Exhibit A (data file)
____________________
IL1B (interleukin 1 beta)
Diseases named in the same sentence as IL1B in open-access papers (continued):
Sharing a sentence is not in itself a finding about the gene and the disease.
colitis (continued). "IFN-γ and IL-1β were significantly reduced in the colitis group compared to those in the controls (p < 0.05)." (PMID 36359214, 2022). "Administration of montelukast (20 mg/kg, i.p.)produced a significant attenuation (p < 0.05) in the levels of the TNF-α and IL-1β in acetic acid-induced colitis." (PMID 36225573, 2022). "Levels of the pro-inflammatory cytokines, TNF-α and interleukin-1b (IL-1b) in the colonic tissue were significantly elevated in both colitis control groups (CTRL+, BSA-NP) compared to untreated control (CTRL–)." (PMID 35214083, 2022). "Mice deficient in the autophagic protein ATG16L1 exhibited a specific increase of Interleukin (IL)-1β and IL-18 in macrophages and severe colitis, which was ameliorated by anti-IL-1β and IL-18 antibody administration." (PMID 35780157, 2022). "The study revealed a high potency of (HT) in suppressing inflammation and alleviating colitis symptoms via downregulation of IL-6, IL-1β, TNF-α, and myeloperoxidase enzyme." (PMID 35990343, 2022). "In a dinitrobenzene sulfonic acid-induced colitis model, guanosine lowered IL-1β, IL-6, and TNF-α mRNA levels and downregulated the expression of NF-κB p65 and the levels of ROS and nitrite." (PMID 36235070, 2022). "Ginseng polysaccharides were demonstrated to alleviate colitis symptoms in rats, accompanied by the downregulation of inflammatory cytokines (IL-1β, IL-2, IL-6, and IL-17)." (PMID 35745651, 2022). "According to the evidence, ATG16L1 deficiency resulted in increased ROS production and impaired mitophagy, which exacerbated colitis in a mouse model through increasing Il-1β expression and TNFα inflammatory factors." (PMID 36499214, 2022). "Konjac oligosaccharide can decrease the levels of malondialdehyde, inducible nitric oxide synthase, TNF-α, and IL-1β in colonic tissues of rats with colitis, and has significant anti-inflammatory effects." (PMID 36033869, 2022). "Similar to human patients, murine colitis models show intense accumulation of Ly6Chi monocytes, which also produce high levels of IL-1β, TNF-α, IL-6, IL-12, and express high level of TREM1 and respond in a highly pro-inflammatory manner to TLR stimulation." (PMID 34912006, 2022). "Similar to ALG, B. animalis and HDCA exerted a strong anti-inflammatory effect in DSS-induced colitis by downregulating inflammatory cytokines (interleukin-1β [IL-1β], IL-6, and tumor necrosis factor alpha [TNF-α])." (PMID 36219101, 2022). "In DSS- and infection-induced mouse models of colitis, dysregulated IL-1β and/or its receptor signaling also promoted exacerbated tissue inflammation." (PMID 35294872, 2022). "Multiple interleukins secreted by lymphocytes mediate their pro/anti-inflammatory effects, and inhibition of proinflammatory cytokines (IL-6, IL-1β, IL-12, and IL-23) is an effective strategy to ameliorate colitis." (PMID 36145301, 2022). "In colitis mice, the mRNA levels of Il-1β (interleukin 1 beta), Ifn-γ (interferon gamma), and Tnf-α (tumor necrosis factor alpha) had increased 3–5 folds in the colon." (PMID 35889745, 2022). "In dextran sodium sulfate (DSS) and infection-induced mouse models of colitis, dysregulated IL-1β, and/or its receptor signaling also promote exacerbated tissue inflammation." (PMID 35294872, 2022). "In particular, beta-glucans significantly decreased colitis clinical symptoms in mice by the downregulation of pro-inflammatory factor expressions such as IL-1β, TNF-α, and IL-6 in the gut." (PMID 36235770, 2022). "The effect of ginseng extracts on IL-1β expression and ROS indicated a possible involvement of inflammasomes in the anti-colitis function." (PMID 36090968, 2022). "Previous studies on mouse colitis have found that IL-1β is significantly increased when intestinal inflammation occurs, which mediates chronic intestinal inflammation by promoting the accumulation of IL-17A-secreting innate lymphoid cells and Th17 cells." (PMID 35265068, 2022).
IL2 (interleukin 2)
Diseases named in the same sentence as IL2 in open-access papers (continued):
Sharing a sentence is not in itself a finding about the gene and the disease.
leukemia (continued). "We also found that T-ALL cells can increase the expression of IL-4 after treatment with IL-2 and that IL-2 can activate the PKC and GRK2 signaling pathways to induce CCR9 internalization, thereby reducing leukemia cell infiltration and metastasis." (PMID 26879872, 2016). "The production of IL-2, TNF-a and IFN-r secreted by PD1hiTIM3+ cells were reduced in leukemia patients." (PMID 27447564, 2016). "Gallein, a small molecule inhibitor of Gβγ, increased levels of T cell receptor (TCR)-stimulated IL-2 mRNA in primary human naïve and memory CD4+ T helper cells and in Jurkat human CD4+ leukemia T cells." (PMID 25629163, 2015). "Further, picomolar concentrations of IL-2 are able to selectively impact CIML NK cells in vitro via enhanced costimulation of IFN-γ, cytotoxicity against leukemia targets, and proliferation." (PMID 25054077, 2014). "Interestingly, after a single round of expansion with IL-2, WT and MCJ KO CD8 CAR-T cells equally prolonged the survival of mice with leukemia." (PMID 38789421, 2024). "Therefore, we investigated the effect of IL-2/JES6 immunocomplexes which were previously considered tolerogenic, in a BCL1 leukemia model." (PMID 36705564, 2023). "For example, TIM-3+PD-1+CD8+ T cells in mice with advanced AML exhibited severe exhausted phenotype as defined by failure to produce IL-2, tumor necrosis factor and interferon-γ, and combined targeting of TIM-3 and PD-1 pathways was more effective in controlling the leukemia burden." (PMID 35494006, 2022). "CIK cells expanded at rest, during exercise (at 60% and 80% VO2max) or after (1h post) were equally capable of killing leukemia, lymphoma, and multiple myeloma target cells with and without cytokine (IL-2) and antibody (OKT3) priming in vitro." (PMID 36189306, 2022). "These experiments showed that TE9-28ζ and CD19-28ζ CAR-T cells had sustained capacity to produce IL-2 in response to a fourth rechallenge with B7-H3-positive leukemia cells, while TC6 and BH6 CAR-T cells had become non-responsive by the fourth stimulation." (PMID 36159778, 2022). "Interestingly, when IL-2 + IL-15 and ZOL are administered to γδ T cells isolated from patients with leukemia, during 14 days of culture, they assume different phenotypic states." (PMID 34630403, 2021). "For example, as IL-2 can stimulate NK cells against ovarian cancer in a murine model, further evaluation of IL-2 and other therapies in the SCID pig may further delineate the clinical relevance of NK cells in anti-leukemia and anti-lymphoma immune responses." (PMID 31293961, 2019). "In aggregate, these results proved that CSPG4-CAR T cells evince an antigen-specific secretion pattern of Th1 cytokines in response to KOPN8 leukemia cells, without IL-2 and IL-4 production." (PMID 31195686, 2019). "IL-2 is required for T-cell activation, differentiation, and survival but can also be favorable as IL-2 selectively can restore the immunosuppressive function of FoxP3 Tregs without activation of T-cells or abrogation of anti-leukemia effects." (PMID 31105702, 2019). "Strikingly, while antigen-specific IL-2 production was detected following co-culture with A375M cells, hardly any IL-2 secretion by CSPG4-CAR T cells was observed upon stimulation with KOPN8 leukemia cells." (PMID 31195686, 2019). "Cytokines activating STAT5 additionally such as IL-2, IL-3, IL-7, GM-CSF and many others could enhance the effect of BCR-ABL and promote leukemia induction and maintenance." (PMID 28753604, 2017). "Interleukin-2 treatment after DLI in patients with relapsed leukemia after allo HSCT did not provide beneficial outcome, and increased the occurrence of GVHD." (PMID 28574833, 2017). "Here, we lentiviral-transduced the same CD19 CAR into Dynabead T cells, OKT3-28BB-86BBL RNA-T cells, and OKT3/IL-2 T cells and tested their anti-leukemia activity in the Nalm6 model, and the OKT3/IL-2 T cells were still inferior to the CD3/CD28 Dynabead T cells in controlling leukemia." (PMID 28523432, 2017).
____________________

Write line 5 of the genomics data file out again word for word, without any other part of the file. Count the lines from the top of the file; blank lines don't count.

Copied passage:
IL2 (interleukin 2)